Twins Born at Record Rate in 2014

Nancy Segal

Psychology professor Nancy Segal directs CSUF's Twin Studies Center.

As it does for most new parents, life changed for Melissa Dunn when she gave birth on March 23, 2014.

But for Dunn, and an increasing number of parents, the change was twice what it might've been: She had identical twins, Elissa and Emma.

“The intensity of things is completely different, having two toddlers teething versus one,” said Dunn, 31, of Buena Park.

“It takes a lot more time to get out of the house. You have to pack more, prepare more. It can be stressful.”

Elissa and Emma, now curly-haired and approaching their second birthdays, were part of a twin record set in the United States in 2014. According to a report from the Centers for Disease Control and Prevention, nearly 34 of every 1,000 babies born that year were twins.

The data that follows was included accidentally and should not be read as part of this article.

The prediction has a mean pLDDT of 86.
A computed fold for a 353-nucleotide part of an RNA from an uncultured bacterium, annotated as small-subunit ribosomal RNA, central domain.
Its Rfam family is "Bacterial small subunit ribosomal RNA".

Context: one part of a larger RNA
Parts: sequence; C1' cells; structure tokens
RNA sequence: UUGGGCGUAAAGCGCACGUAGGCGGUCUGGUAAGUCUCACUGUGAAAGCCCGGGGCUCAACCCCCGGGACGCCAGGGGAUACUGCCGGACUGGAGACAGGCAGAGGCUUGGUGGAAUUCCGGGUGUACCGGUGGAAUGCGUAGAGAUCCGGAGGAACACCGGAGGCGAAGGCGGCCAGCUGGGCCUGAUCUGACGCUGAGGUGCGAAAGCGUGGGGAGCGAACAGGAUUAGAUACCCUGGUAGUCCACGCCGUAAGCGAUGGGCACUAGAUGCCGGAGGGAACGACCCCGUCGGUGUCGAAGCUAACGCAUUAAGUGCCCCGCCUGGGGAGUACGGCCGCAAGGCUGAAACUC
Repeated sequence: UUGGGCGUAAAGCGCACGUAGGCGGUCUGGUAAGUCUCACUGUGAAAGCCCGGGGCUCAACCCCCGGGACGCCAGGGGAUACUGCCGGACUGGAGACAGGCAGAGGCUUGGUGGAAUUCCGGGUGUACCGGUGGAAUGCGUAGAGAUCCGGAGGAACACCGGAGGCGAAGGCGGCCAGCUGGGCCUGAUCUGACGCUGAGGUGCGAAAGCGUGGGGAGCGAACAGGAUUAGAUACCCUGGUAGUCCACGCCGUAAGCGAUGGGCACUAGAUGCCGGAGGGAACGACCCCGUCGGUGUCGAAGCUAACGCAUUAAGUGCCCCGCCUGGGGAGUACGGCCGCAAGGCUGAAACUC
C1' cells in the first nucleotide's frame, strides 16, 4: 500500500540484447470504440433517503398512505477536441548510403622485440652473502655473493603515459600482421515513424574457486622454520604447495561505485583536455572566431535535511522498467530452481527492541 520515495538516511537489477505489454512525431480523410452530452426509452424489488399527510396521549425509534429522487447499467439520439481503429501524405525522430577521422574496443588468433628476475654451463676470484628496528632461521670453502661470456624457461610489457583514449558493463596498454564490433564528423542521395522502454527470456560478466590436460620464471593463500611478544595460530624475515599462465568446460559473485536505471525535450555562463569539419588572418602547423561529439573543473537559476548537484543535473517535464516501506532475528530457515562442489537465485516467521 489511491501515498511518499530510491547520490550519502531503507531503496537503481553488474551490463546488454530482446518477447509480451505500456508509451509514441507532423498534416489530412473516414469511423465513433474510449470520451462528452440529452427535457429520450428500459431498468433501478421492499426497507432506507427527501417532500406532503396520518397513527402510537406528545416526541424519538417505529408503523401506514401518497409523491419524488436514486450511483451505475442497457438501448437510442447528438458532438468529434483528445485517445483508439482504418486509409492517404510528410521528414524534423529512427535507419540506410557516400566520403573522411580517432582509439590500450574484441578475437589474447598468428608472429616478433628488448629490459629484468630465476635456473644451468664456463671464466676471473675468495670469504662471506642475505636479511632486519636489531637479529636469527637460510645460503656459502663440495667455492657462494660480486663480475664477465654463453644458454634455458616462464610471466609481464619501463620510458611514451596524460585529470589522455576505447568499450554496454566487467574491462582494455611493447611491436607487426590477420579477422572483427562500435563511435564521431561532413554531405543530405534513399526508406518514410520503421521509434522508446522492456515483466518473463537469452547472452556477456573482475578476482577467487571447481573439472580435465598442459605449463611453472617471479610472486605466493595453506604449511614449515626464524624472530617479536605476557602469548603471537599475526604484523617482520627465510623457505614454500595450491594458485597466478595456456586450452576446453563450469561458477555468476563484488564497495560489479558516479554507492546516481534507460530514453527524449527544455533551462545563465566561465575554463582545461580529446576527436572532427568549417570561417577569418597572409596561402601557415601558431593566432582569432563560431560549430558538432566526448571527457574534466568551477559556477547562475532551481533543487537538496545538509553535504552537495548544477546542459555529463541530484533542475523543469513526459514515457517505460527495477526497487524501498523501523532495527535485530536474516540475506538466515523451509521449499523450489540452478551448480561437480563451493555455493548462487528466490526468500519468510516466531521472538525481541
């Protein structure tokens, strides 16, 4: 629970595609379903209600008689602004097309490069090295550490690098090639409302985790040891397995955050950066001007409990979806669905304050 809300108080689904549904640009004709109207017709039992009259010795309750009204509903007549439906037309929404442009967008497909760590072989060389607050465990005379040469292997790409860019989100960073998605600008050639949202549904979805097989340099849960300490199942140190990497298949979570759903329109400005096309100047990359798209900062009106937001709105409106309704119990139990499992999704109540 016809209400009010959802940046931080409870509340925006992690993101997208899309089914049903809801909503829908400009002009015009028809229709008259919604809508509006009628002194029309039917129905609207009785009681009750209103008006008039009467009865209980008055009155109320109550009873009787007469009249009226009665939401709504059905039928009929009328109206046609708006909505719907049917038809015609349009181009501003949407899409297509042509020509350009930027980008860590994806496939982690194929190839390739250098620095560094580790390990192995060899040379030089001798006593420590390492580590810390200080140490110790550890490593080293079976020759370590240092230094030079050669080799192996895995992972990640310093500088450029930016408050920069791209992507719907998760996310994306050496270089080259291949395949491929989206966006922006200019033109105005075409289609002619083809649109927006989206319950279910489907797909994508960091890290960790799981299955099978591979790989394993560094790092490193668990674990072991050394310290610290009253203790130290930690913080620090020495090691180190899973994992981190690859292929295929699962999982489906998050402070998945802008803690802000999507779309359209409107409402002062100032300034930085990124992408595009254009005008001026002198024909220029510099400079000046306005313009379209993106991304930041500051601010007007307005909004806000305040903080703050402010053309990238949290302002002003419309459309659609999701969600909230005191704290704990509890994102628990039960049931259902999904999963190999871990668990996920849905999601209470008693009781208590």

The rate is only a slight increase from the 33.7 per 1,000 births the year prior, but it set a new high in a nation where more and more women are waiting to have babies and turning to fertility treatments. Both factors can cause serious complications – and lead to multiple births.

“Twin births tend to be toward older moms,” said Cal State Fullerton psychology professor Nancy Segal, who researches and writes about twins as the director of the university's Twin Studies Center.

“As women get older, reproductive functions aren't as good as they used to be. It could be that two eggs are just part of the aging process.”

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